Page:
Loyacono v. Travelers Insurance CompanyAnnotate this Case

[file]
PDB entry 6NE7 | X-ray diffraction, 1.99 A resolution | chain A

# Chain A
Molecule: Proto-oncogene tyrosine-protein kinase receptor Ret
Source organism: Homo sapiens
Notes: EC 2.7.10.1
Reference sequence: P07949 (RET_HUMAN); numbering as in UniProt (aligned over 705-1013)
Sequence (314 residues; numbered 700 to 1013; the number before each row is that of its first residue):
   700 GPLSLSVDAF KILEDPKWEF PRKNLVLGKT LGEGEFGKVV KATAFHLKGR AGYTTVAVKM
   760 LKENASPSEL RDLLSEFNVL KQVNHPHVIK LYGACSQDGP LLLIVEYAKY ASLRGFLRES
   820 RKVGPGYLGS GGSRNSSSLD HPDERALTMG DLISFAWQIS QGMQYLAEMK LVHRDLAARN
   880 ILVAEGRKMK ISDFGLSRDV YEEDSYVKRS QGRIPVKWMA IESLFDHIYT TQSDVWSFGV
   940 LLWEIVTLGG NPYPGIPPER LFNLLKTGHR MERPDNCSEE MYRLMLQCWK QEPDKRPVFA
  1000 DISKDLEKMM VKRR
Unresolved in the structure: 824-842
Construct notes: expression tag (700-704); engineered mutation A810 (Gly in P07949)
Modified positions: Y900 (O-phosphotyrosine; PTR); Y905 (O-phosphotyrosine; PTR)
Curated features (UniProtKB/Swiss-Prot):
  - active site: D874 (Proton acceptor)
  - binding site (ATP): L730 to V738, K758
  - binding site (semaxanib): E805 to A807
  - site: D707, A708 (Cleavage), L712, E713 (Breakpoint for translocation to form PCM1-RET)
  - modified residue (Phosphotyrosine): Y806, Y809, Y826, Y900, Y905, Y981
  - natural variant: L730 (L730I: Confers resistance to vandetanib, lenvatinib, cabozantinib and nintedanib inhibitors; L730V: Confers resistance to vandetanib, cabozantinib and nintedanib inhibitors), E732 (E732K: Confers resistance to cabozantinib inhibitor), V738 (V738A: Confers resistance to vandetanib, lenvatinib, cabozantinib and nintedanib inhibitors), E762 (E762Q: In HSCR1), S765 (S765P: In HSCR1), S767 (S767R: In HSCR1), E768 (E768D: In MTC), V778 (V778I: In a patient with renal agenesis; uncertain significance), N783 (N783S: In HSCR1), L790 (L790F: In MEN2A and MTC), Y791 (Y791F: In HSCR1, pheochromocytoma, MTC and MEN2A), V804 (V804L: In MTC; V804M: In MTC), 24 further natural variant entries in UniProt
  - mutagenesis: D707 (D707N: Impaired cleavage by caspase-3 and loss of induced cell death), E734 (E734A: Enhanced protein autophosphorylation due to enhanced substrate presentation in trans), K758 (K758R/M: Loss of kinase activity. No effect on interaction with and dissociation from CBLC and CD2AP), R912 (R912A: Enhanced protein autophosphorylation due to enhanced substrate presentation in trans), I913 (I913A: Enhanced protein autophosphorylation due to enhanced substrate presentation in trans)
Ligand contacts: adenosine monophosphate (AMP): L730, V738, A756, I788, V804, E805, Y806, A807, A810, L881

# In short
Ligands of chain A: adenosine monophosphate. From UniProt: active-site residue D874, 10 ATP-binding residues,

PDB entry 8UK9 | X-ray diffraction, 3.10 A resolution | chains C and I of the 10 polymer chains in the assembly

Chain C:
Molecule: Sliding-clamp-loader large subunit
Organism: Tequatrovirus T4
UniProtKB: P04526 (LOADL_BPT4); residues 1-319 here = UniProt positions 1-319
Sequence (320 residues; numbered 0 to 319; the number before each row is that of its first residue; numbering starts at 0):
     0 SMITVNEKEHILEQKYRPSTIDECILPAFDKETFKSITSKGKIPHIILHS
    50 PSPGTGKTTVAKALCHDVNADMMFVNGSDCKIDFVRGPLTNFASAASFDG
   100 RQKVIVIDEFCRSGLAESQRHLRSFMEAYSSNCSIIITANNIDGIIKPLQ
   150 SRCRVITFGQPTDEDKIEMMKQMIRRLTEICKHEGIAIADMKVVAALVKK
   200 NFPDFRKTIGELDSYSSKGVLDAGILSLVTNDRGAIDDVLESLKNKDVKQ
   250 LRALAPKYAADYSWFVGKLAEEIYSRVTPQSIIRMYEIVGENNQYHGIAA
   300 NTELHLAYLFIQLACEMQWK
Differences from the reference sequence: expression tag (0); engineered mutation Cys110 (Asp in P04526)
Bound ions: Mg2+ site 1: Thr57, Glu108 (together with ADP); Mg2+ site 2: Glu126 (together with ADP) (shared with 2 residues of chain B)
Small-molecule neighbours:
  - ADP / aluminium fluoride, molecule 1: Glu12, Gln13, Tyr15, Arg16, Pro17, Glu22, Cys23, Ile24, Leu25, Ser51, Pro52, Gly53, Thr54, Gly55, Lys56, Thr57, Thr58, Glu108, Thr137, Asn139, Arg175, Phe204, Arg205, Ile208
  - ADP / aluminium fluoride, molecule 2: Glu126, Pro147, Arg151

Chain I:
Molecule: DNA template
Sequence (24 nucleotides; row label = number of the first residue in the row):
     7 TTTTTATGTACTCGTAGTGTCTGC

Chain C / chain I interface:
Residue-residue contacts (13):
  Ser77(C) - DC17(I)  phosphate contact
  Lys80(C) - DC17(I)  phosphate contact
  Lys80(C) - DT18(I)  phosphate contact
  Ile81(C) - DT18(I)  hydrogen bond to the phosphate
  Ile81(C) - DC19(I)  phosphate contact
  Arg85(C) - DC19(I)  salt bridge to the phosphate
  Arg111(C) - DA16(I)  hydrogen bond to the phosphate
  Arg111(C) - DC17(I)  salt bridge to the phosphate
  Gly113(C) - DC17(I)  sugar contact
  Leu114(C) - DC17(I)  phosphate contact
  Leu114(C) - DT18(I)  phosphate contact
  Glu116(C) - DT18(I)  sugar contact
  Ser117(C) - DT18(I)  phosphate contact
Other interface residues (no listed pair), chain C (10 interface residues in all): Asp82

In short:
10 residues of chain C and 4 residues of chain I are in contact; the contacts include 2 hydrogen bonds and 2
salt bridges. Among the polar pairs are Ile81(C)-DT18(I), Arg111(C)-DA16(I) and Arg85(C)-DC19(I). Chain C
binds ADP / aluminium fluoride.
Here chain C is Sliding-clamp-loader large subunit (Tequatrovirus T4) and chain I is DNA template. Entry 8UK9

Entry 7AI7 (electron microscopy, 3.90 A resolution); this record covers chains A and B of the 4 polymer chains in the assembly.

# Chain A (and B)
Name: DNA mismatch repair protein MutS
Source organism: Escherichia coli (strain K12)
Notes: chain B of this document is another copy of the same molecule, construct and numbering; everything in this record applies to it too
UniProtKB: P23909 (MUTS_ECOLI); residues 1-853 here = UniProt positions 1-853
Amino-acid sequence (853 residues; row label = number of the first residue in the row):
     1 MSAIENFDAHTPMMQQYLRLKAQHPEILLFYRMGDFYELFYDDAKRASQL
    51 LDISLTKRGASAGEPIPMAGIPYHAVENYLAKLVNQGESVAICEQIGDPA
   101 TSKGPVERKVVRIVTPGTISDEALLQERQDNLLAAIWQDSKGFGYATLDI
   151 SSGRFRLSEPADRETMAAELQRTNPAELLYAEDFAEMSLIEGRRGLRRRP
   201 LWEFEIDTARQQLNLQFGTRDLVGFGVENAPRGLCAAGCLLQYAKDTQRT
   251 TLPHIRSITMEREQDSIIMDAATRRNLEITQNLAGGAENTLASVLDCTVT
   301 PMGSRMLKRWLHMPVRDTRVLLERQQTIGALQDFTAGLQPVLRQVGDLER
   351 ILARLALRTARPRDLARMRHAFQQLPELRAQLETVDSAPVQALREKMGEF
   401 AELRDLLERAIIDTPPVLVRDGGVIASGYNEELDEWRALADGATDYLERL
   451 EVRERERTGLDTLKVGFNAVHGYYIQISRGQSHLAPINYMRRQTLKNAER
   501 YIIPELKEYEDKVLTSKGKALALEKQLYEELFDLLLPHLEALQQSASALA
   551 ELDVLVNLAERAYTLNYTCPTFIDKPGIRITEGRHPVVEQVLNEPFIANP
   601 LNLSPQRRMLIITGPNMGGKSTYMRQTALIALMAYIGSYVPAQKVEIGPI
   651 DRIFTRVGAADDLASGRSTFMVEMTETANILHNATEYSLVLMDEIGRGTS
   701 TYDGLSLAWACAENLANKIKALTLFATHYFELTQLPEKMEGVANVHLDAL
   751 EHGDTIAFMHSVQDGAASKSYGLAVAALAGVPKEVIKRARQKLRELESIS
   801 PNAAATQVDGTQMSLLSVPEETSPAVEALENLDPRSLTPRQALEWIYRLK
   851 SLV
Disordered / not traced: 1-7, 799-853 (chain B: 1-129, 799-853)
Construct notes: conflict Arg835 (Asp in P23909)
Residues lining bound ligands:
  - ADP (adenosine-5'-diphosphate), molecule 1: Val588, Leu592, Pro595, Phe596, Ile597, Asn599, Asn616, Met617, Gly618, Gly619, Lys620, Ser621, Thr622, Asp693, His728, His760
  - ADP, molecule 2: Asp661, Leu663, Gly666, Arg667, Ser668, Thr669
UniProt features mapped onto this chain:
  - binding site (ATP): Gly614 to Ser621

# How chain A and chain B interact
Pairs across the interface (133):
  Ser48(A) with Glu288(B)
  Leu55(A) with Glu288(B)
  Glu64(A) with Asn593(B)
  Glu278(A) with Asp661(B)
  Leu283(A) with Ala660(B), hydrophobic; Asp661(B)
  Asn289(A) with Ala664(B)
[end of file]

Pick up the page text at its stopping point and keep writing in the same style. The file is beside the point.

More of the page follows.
While driving one day in 2005, Kathryn Loyacono observed Watacha Shelby backing her car toward Loyacono on the same road. Loyacono brought her vehicle to a stop, but Shelby backed into the front of her vehicle. Following the accident, Loyacono proceeded by ambulance to the emergency room, complaining of neck and back pain. She was released the same day after being diagnosed with a muscle strain. At the time of the accident, Shelby lacked liability insurance, but Loyacono held an uninsured-motorist policy through Travelers Insurance. Accordingly, Loyacono filed suit against Shelby and Travelers, seeking to recover the policy limit of $2.5 million. Prior to trial, the circuit judge entered an order acknowledging that the parties had stipulated that Shelby had proximately caused the accident and that the Travelers policy covered any injuries Loyacono suffered, and proceeded to trial on injury and causation. The jury awarded plaintiff zero dollars. The Mississippi Court of Appeals found that the jury’s determination of damages conflicted with the overwhelming weight of the evidence. The Supreme Court disagreed, but affirmed the Court of Appeals’ decision to reverse and remand for a new trial on damages because the trial judge admitted irrelevant and highly prejudicial evidence of the plaintiff’s husband’s income.